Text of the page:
Last night, President Trump completely blew up the cover story Republicans crafted to justify his racist weekend tweets. And since this also blew up the theme he’s trying to campaign on — which is supposed to center on socialism and radicalism by Democrats — and since the “send her back” chant was met with nervousness by other Republicans, Trump did something rare: He backed away.
“I was not happy with it — I disagree with it,” he told reporters. But why, he was asked, didn’t he stop the “send her back” chant? “I think I did,” he replied. “I started speaking very quickly.”
That is absolutely false. When the chant begins, Trump behaves the way he often does when he crowd responds to his rhetoric. He pulls back visibly to let their chant build. In this case, he let go of the lectern, looked to his left, back to his right, back to his left, pausing for 13 seconds, before resuming only after the chant had died down:
It will be interesting to see if Trump’s crowds continue using this chant, which expresses the nativist hatred Trump has done so much to stoke. It will also be interesting if Trump continues to maintain the chant is bad, or reverses himself at some point.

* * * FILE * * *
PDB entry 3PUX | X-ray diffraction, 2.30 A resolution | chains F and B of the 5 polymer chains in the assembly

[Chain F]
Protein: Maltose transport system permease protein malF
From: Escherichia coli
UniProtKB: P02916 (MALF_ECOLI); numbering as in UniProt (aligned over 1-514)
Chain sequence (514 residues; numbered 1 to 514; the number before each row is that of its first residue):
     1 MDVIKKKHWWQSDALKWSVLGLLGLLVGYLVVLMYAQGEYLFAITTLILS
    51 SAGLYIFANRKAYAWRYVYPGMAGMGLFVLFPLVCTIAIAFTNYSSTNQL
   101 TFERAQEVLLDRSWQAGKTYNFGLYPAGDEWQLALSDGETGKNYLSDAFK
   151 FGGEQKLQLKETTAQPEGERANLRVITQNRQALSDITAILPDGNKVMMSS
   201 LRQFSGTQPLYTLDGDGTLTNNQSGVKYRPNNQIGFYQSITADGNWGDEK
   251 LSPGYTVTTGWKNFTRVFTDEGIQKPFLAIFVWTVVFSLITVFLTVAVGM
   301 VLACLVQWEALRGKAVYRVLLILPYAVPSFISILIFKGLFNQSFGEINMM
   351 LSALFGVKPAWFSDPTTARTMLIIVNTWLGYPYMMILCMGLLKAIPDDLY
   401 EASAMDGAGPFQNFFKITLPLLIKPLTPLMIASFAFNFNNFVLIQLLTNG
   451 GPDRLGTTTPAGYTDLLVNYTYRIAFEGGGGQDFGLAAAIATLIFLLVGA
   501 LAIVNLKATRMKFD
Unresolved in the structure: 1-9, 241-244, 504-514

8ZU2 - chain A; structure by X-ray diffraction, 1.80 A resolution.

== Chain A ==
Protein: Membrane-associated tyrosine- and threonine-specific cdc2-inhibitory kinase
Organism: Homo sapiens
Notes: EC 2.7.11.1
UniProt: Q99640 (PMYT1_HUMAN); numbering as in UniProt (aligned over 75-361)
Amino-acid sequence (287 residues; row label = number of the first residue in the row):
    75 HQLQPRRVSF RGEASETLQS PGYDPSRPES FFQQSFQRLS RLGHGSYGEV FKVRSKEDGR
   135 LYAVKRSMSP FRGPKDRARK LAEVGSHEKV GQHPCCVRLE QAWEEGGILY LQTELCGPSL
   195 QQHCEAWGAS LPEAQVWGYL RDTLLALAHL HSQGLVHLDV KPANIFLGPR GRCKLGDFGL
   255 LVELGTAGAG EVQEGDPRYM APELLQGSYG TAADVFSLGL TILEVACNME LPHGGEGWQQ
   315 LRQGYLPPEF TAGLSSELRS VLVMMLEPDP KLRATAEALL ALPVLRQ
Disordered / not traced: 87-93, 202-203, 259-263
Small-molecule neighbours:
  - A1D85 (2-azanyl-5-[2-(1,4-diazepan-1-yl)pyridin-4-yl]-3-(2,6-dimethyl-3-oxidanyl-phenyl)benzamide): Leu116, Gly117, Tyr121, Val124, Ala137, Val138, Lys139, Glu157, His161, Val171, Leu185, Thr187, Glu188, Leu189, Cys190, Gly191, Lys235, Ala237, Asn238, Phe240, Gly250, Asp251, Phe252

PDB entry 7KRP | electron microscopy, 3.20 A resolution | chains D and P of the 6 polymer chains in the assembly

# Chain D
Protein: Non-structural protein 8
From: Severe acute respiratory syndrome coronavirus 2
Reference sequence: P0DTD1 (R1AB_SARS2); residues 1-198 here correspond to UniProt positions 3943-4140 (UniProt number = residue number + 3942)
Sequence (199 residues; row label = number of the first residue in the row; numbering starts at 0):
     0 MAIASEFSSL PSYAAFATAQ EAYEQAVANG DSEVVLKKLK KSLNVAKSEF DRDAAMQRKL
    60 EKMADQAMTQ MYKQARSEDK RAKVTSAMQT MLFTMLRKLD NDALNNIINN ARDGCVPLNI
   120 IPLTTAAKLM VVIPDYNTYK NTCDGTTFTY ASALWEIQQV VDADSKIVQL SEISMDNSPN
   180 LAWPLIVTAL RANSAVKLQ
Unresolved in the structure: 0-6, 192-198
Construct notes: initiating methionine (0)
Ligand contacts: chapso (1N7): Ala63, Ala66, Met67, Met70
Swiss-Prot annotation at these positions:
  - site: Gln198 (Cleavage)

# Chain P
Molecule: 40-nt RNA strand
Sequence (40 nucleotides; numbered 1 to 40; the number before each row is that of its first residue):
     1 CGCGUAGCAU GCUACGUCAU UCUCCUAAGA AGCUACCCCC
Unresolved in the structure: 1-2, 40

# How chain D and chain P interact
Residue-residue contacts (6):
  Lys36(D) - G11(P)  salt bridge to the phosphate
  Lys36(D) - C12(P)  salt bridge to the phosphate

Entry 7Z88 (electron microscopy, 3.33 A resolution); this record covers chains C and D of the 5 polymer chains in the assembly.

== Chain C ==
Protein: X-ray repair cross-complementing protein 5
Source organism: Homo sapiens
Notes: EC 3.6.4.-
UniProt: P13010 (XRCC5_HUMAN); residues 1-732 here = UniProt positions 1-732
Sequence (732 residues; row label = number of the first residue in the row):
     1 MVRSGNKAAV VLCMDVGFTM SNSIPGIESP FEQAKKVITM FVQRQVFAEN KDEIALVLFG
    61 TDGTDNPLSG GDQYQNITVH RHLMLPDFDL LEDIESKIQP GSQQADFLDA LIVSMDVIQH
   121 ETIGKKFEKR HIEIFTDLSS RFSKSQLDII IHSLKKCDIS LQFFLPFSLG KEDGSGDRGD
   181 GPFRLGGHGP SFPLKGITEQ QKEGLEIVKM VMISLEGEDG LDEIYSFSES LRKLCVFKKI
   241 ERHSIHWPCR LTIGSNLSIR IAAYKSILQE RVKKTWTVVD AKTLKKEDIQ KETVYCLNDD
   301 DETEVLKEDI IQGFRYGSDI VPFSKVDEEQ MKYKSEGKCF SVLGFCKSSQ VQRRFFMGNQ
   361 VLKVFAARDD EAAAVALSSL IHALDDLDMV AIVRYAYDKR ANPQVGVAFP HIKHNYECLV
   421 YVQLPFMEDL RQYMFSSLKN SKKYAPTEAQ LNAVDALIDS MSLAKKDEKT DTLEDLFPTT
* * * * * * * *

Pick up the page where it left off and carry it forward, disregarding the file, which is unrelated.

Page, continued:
For a period in 2016, Trump felt it necessary to distance himself from the “lock her up” chants favored by his crowds. Asked about the chant by a reporter in July 2016, Trump insisted he had never encouraged it:
I said, “Don’t do that.” Now, I didn’t do that for any reason. I really — I didn’t like it. And they stopped. Not one reporter said that I said that. They all said — they started screaming, “Lock her up! Lock her up.” I said, “Don’t do that.” Nobody reported that I said that, because it’s dishonest reporting.
For the moment, “Send her back!” is a violation of democratic norms so gross even Trump cannot be associated with it. Whether that moment last remains to be seen.